This is a 6 week workshop
This workshop is participant led. To start the workshop you will have a textile project in mind.
For a successful fabric which is fit for purpose it is wise to spin the right yarn - and from the right fibre. Together we will look at the various properties needed for your project's successful creation. I will then guide you through the different choices, and help you understand how to select the appropriate fibre, preparation, and qualities of yarn, before you start to spin.
Initial fibre and yarn selection is a starting point, not an end point. Sampling is key to success. It enables you to see whether those first decisions are the best; whether the yarn and techniques are actually suitable for the project, and for you as a spinner. If something doesn't work in practice, we will work together to find a suitable alternative.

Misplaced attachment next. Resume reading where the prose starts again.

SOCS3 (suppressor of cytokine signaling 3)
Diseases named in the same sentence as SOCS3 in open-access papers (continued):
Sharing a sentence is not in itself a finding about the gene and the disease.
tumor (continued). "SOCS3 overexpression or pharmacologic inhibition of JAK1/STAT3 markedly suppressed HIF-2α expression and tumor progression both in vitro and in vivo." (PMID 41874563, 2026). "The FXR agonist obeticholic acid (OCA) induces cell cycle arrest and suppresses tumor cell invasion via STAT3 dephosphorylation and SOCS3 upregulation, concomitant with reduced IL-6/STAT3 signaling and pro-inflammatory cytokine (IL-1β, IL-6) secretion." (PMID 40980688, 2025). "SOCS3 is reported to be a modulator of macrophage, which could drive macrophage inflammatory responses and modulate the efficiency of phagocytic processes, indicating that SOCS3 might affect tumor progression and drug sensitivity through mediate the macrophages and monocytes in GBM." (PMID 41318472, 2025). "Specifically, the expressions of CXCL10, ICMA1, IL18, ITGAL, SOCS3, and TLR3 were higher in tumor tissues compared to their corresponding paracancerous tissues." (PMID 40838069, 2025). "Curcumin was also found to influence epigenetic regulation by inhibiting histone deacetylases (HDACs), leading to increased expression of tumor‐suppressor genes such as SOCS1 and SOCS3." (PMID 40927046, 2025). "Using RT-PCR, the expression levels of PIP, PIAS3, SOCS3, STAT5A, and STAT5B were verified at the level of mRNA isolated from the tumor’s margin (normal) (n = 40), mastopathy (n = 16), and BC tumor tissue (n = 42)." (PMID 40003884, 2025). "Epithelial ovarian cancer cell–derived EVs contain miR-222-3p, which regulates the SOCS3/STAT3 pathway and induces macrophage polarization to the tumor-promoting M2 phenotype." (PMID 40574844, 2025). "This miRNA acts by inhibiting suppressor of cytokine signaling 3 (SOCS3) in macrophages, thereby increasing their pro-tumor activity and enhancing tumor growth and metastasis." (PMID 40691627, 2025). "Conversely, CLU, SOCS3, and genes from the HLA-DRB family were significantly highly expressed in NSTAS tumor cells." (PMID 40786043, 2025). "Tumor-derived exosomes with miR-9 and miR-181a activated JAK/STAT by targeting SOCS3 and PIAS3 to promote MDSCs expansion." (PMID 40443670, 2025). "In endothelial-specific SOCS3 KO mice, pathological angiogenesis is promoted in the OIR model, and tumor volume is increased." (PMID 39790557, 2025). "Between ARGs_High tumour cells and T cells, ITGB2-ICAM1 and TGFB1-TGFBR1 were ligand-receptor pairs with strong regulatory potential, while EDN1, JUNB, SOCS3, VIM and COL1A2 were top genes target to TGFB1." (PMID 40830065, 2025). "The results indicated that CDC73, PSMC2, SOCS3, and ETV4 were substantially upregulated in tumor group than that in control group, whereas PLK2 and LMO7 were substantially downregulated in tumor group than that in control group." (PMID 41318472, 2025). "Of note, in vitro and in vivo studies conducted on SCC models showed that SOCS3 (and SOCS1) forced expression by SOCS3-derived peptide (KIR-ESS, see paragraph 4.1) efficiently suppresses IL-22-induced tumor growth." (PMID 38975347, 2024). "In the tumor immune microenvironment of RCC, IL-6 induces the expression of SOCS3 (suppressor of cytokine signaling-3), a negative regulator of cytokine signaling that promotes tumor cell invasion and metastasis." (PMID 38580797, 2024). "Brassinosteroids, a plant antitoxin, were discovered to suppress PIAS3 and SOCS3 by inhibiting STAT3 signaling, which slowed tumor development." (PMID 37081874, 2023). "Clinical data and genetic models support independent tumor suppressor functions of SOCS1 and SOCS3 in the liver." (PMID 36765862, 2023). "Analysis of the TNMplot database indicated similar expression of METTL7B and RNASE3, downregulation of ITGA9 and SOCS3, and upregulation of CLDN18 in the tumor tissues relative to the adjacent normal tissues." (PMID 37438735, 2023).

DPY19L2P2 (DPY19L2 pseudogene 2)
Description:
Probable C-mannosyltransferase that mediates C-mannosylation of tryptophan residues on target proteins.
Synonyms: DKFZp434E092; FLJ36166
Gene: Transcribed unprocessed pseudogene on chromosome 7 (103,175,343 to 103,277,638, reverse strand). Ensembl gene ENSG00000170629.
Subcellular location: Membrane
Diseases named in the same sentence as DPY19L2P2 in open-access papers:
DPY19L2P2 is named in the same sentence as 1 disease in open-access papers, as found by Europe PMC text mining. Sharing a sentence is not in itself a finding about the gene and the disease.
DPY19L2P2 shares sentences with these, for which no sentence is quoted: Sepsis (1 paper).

Once you start spinning proper I will be able to answer questions as they arise, and help you overcome any hurdles on the spinning techniques which may present themselves as you work.
The purpose of this workshop is to explore ways of managing those collections of small bits of fibre or yarn which seem to accumulate after workshops, meetings and visits to suppliers. Designed for spinners, knitters and weavers of every skill level, we will explore strategies and small projects which use those treasures and turn them into useful or decorative items. Members of the Workshop Program Support Group will share their ideas and suggestions, and will welcome input from all participants. We hope everyone will make something during this workshop and feel proud to share their work. Help will be available for those unsure about uploading images of their creations.
A close look at Indigo: how it works, the science behind it and what we can do with it.